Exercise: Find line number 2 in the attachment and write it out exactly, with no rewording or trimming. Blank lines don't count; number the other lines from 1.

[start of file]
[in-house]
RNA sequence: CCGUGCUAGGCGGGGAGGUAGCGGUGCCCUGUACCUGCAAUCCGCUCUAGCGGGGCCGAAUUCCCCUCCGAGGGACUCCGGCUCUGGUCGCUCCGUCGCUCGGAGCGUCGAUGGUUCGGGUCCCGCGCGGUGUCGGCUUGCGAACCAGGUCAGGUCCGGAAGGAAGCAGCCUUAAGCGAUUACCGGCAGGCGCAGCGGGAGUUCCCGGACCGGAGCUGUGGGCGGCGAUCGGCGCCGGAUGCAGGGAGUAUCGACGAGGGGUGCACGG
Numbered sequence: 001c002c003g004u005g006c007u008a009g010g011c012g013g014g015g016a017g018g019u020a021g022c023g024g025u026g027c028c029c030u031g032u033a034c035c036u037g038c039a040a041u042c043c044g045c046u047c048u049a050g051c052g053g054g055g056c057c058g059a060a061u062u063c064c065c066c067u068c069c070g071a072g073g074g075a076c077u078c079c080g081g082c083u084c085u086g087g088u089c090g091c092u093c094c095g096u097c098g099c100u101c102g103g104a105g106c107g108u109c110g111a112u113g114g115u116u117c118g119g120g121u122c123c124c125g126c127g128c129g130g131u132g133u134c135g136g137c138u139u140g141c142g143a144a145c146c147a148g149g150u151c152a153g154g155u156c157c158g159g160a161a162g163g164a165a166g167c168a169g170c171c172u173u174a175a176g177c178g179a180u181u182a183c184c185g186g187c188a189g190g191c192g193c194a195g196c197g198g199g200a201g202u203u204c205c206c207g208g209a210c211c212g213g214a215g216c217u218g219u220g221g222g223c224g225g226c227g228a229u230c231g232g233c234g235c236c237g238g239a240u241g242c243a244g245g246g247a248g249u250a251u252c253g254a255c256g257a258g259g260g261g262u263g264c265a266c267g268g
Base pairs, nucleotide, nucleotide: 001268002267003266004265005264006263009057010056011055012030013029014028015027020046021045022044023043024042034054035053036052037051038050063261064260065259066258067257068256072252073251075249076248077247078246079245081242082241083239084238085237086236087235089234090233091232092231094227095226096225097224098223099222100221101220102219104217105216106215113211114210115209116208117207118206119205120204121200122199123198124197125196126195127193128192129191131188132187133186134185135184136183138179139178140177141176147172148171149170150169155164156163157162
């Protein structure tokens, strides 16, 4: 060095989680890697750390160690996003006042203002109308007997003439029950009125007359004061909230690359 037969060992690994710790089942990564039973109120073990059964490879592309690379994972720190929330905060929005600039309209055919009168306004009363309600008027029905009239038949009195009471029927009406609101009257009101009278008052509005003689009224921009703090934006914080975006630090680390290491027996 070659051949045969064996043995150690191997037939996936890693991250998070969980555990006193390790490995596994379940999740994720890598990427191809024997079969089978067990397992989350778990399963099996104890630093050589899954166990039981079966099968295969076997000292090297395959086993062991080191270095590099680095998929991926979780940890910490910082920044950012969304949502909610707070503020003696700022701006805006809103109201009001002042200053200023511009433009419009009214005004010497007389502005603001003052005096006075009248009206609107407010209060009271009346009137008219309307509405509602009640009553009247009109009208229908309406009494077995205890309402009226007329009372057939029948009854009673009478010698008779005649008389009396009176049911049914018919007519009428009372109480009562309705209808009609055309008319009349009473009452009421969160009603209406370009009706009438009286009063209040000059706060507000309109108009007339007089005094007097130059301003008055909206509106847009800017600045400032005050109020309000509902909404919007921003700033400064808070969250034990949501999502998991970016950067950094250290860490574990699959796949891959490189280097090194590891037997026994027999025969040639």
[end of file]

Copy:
RNA sequence: CCGUGCUAGGCGGGGAGGUAGCGGUGCCCUGUACCUGCAAUCCGCUCUAGCGGGGCCGAAUUCCCCUCCGAGGGACUCCGGCUCUGGUCGCUCCGUCGCUCGGAGCGUCGAUGGUUCGGGUCCCGCGCGGUGUCGGCUUGCGAACCAGGUCAGGUCCGGAAGGAAGCAGCCUUAAGCGAUUACCGGCAGGCGCAGCGGGAGUUCCCGGACCGGAGCUGUGGGCGGCGAUCGGCGCCGGAUGCAGGGAGUAUCGACGAGGGGUGCACGG